Pickled grapes and fermented tomatoes
As promised last week, here are two more fermentation recipes to try with the fruits and vegetables from your summer garden!
Fermented Pickled Tomatoes
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Pickled seedless grapes
Fresh Thompson Seedless or Red Flame (seedless) grapes are the most tender for this recipe.
3 cups washed, stemmed, seedless grapes
1 ½ cups granulated sugar
1 cup white wine vinegar or white vinegar
3 3-inch sticks of cinnamon
1 tbsp whey (reserved from straining yogurt or kefir)
Wash and stem the grapes before placing them in 3 very clean 1⁄2 pint canning jars.
Combine the sugar, vinegar and cinnamon in a saucepan and bring to a boil, stirring well to distribute the sugar and keep it from burning on the bottom. Reduce heat and simmer for 5 minutes. Pour syrup and the whey over the grapes in the jars, placing 1 cinnamon stick in each jar. Stir, seal and let stand overnight.
Grapes are ready to serve the next day. They should be served cold, with the juices and cinnamon stick removed. They are great with meat, fish, poultry or game. They also make an unusual and delicious accompaniment to curried dishes. To preserve for future use, place the jars in a brown paper bag on a dark shelf in the pantry. Light causes the grapes to turn brown on top. Time causes the skins to darken and toughen so be sure to use within 1 year.
Fermented pickled tomatoes
Yield: 1 Quart
5# chopped ripe tomatoes, drained
¼ cup fresh ginger, peeled and grated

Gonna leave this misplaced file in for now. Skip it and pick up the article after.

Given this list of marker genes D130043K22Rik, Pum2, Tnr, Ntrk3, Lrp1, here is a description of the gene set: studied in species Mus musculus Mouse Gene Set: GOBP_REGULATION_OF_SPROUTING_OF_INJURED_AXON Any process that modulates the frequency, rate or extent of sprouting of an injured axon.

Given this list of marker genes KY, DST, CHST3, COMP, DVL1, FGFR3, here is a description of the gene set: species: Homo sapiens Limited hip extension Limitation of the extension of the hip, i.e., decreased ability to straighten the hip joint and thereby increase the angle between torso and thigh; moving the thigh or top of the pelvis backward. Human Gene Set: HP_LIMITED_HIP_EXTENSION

1T chopped garlic
1 tsp ground turmeric
2 tsp ground cumin
½ tsp mild paprika
*Starter Culture or ¼ cup liquid from previous ferment project
1 cup chopped green onions
1 tsp. vegetable oil
1 tsp. black mustard seeds
Drain the tomatoes and place in a large bowl with spices, starter culture or liquid from previous ferment, and green onions. Heat oil in a pan and add the mustard seeds, heating until they begin to pop. Pour over the tomatoes and spices.
Heat to boiling:
1 cups rice vinegar
1/3 cups brown sugar
Pour over the tomatoes and mix to combine.
*if purchasing a commercial starter, follow directions on package for amount of starter culture to use for 5# of vegetables as products may vary.
If using brine from a previous ferment: The fermented vegetable juice from a previous batch can be added to a new batch as a starter. Add about ¼ cup brine per quart of vegetables.
Other Fermentation Liquids: Finished, unflavored water kefir or kombucha may be used as a starter culture for fermenting vegetables.
Coming next week: How to make a delicious and refreshing "Shrub"